How Light Is Emitted by Plasmonic Metals
American Chemical Society
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Mertens, J., Kleemann, M., Chikkaraddy, R., Narang, P., & Baumberg, J. (2017). How Light Is Emitted by Plasmonic Metals. Nano Letters, 17 (4), 2568-2574. https://doi.org/10.1021/acs.nanolett.7b00332
The mechanism by which light is emitted from plasmonic metals such as gold and silver has been contentious, particularly at photon energies below direct interband transitions. Using nanoscale plasmonic cavities, blue-pumped light emission is found to directly track dark-field scattering on individual nanoconstructs. By exploiting slow atomic-scale restructuring of the nanocavity facets to spectrally tune the dominant gap plasmons, this correlation can be measured from 600 to 900 nm in gold, silver, and mixed constructs ranging from spherical to cube nanoparticles-on-mirror. We show that prompt electronic Raman scattering is responsible and confirm that "photoluminescence", which implies phase and energy relaxation, is not the right description. Our model suggests how to maximize light emission from metals.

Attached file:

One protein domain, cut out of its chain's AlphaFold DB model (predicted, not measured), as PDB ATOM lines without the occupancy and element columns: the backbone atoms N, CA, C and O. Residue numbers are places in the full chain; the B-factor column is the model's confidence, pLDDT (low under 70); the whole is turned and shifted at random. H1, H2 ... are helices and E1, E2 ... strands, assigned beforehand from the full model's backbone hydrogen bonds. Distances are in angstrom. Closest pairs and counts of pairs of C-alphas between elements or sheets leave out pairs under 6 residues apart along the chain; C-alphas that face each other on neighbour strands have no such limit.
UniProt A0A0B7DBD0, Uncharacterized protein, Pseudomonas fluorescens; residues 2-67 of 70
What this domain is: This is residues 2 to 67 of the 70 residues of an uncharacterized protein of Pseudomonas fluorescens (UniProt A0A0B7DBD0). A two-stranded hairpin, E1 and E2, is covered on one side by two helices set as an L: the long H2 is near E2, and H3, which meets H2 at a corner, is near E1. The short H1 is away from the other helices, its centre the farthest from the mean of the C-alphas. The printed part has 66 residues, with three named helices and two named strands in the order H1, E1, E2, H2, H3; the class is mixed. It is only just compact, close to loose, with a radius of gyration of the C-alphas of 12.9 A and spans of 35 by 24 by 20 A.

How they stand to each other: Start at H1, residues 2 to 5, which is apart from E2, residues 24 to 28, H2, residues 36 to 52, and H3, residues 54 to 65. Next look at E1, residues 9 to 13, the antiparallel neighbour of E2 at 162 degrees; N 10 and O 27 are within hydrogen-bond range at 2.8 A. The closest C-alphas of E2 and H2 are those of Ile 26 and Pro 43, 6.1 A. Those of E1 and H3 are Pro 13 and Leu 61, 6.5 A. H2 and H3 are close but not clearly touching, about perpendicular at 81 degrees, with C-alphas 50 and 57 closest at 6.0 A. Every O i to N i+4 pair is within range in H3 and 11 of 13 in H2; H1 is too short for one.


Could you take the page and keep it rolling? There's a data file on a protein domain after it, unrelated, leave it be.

landau damping, plasmon, nanogap, nanoparticle on mirror, photoluminescence
Is supplemented by: https://doi.org/10.17863/CAM.8417
We acknowledge support from EPSRC grants EP/G060649/1, EP/L027151/1, EP/G037221/1, EPSRC NanoDTC, and ERC grant LINASS 320503. J.M. acknowledges support from the Winton Programme of the Physics of Sustainability. R.C. acknowledges support from the Dr. Manmohan Singh scholarship from St John’s College, University of Cambridge.
European Research Council (320503)
External DOI: https://doi.org/10.1021/acs.nanolett.7b00332
This record's URL: https://www.repository.cam.ac.uk/handle/1810/267087